qPCR is an extremely sensitive technique that allows researchers to produce millions of copies of a specific DNA sequence from a few initial copies. While this sensitivity is very useful, it comes with a down-side. If DNA fragments from the lab environment, such as a DNA template amplified in a previous qPCR experiment, enter the qPCR reaction or reagents, even in small quantities, they can be amplified during the reaction. This contamination and non-specific amplification can cause misleading results, such as false positives. If you are new to conducting qPCR experiments, it can be difficult to spot contamination issues, and to avoid or reduce contamination risks.

DNA Contamination can not be reduced or removed once it has occurred. Therefore to prevent contamination, it is essential adopting best laboratory practices when performing qPCR experiments, and introducing and enforcing proper laboratory or institution-wide procedures. In this article, we discuss the different sources of qPCR contamination, determining if your experiments suffer from contamination issues, and basic best practices and procedures for avoiding contamination.

Identifying contamination

How can you tell if contamination is an issue in your qPCR experiment? One of the most common ways to monitor for contamination is to use “no template controls” (NTCs). In a standard 96-well plate qPCR setup, NTC wells contain all the qPCR reaction components components such as primers, reagents etc., with the exception of the DNA template [2]. If the NTC wells are contamination-free, you should not observe any amplification in these wells following the thermocycling steps. If amplification is observed in the NTC wells, then it may be possible to discern the cause of the contamination, which could help you decide on an appropriate response.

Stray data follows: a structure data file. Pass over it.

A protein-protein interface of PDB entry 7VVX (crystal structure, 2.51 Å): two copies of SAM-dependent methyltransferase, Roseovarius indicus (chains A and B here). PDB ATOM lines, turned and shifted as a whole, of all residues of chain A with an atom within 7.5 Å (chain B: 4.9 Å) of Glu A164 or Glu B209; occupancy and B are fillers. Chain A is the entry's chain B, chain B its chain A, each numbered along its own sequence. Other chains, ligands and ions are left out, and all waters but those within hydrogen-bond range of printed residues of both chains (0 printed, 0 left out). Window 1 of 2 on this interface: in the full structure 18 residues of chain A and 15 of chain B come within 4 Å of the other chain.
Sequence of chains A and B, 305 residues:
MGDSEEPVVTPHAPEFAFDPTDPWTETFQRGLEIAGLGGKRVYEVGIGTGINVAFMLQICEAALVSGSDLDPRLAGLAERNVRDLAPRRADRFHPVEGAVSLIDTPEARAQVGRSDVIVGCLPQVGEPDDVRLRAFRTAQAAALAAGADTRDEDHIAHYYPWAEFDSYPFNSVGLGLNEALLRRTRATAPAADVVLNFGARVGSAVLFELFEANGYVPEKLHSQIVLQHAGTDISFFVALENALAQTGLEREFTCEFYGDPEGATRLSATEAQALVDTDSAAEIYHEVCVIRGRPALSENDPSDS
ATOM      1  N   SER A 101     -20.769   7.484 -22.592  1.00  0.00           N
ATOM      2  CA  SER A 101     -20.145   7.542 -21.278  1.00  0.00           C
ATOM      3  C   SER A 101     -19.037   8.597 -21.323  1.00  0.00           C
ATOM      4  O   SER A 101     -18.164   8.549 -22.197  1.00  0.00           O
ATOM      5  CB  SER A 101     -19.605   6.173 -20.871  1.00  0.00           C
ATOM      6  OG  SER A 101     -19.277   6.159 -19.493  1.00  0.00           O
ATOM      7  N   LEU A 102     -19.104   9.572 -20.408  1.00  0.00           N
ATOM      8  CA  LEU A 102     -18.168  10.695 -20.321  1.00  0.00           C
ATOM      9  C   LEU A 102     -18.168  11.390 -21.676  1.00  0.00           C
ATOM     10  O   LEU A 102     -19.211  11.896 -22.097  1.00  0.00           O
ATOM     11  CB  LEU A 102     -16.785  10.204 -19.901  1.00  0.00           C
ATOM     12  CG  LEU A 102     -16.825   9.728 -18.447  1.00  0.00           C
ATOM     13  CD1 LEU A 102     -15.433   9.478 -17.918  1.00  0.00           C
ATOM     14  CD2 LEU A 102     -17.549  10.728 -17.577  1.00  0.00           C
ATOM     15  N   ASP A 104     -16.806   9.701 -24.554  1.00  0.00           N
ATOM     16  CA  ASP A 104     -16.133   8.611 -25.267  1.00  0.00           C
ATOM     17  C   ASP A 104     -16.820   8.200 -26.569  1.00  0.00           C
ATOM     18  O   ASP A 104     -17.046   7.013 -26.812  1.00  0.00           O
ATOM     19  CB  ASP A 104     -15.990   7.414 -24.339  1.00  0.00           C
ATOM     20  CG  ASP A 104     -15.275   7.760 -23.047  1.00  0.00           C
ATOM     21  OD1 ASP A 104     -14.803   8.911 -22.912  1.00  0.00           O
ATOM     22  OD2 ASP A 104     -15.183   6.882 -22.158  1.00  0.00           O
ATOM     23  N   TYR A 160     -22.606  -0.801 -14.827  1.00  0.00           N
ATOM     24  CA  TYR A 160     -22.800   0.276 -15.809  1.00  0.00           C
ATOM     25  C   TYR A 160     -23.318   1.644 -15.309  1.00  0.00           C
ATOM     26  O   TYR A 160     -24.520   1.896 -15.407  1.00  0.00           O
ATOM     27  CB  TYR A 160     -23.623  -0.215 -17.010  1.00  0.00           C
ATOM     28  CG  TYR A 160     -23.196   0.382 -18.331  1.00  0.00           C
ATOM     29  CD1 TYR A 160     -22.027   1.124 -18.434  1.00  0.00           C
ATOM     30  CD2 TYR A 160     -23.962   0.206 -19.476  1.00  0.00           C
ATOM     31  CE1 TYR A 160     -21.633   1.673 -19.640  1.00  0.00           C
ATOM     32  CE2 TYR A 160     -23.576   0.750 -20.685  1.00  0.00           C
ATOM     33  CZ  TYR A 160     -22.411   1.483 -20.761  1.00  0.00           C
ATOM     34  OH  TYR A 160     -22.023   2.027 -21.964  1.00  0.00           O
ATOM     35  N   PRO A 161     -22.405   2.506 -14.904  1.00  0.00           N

If, for example, one of your reagents has become contaminated, then you would expect to see amplification in each NTC well containing that reagent, at a similar Ct value in each well. In such a scenario, try replacing reagents you suspect are contaminated. The observed contamination could also be random, e.g. an aerosolized DNA template in the lab environment could drift into wells on your qPCR plate prior to thermalcycling. In this case, you would expect to see amplification in only some NTC wells with different Ct values for each contaminated NTC well [3]. In both instances, you may need to review and improve your general laboratory procedures and practices to reduce and avoid contamination.

Physically separating qPCR processes

You can use a variety of simple, practical approaches to avoid contamination. Begin by establishing separate, dedicated areas for different processes in the qPCR workflow, e.g. sample preparation, qPCR setup, qPCR amplification, analysis of qPCR products. How you do this will depend on the laboratory space and equipment available to you, but at a minimum, implement separate pre- and post-amplification areas.